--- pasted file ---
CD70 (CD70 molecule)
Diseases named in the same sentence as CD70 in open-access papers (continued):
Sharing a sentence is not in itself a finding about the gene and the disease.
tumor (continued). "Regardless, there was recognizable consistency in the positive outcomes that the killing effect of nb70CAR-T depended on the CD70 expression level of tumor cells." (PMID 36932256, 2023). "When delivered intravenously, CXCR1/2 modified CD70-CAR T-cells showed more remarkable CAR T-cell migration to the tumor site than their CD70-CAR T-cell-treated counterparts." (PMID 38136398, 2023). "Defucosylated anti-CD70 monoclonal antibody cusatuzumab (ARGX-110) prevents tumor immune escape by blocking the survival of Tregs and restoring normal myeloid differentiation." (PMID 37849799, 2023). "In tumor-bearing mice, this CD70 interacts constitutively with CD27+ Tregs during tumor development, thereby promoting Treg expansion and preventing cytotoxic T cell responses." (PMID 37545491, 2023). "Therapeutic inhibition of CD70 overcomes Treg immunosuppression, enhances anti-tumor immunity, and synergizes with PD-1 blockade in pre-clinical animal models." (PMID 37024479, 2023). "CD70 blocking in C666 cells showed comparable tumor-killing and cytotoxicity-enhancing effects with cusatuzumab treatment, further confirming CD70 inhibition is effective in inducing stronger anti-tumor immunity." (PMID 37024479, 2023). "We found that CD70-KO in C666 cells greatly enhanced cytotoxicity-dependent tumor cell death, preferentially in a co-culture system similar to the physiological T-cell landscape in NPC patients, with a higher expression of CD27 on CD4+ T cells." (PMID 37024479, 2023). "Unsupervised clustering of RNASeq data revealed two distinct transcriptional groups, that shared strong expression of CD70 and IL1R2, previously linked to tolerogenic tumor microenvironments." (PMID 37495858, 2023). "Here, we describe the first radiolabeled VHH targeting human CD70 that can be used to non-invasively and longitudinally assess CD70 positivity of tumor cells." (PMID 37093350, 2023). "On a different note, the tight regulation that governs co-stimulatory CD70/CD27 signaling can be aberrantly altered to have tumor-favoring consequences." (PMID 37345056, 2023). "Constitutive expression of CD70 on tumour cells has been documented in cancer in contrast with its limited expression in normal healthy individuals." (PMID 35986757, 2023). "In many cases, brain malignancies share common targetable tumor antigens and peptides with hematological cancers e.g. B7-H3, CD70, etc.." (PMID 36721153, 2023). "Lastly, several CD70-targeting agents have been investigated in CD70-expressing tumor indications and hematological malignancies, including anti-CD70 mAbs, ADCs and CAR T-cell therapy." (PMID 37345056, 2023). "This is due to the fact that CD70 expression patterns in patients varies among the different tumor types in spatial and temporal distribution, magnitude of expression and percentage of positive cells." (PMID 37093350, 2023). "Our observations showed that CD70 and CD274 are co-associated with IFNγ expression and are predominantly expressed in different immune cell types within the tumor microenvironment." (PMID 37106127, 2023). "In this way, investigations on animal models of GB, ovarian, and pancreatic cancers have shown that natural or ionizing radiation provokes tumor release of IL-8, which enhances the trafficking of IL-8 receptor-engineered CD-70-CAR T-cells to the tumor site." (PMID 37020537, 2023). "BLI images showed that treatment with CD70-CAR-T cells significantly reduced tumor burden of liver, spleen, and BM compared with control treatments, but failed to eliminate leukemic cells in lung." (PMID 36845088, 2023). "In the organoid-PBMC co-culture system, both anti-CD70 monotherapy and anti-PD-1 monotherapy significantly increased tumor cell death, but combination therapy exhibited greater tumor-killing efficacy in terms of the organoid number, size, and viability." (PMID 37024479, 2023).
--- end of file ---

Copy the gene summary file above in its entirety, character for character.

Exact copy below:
CD70 (CD70 molecule)
Diseases named in the same sentence as CD70 in open-access papers (continued):
Sharing a sentence is not in itself a finding about the gene and the disease.
tumor (continued). "Regardless, there was recognizable consistency in the positive outcomes that the killing effect of nb70CAR-T depended on the CD70 expression level of tumor cells." (PMID 36932256, 2023). "When delivered intravenously, CXCR1/2 modified CD70-CAR T-cells showed more remarkable CAR T-cell migration to the tumor site than their CD70-CAR T-cell-treated counterparts." (PMID 38136398, 2023). "Defucosylated anti-CD70 monoclonal antibody cusatuzumab (ARGX-110) prevents tumor immune escape by blocking the survival of Tregs and restoring normal myeloid differentiation." (PMID 37849799, 2023). "In tumor-bearing mice, this CD70 interacts constitutively with CD27+ Tregs during tumor development, thereby promoting Treg expansion and preventing cytotoxic T cell responses." (PMID 37545491, 2023). "Therapeutic inhibition of CD70 overcomes Treg immunosuppression, enhances anti-tumor immunity, and synergizes with PD-1 blockade in pre-clinical animal models." (PMID 37024479, 2023). "CD70 blocking in C666 cells showed comparable tumor-killing and cytotoxicity-enhancing effects with cusatuzumab treatment, further confirming CD70 inhibition is effective in inducing stronger anti-tumor immunity." (PMID 37024479, 2023). "We found that CD70-KO in C666 cells greatly enhanced cytotoxicity-dependent tumor cell death, preferentially in a co-culture system similar to the physiological T-cell landscape in NPC patients, with a higher expression of CD27 on CD4+ T cells." (PMID 37024479, 2023). "Unsupervised clustering of RNASeq data revealed two distinct transcriptional groups, that shared strong expression of CD70 and IL1R2, previously linked to tolerogenic tumor microenvironments." (PMID 37495858, 2023). "Here, we describe the first radiolabeled VHH targeting human CD70 that can be used to non-invasively and longitudinally assess CD70 positivity of tumor cells." (PMID 37093350, 2023). "On a different note, the tight regulation that governs co-stimulatory CD70/CD27 signaling can be aberrantly altered to have tumor-favoring consequences." (PMID 37345056, 2023). "Constitutive expression of CD70 on tumour cells has been documented in cancer in contrast with its limited expression in normal healthy individuals." (PMID 35986757, 2023). "In many cases, brain malignancies share common targetable tumor antigens and peptides with hematological cancers e.g. B7-H3, CD70, etc.." (PMID 36721153, 2023). "Lastly, several CD70-targeting agents have been investigated in CD70-expressing tumor indications and hematological malignancies, including anti-CD70 mAbs, ADCs and CAR T-cell therapy." (PMID 37345056, 2023). "This is due to the fact that CD70 expression patterns in patients varies among the different tumor types in spatial and temporal distribution, magnitude of expression and percentage of positive cells." (PMID 37093350, 2023). "Our observations showed that CD70 and CD274 are co-associated with IFNγ expression and are predominantly expressed in different immune cell types within the tumor microenvironment." (PMID 37106127, 2023). "In this way, investigations on animal models of GB, ovarian, and pancreatic cancers have shown that natural or ionizing radiation provokes tumor release of IL-8, which enhances the trafficking of IL-8 receptor-engineered CD-70-CAR T-cells to the tumor site." (PMID 37020537, 2023). "BLI images showed that treatment with CD70-CAR-T cells significantly reduced tumor burden of liver, spleen, and BM compared with control treatments, but failed to eliminate leukemic cells in lung." (PMID 36845088, 2023). "In the organoid-PBMC co-culture system, both anti-CD70 monotherapy and anti-PD-1 monotherapy significantly increased tumor cell death, but combination therapy exhibited greater tumor-killing efficacy in terms of the organoid number, size, and viability." (PMID 37024479, 2023).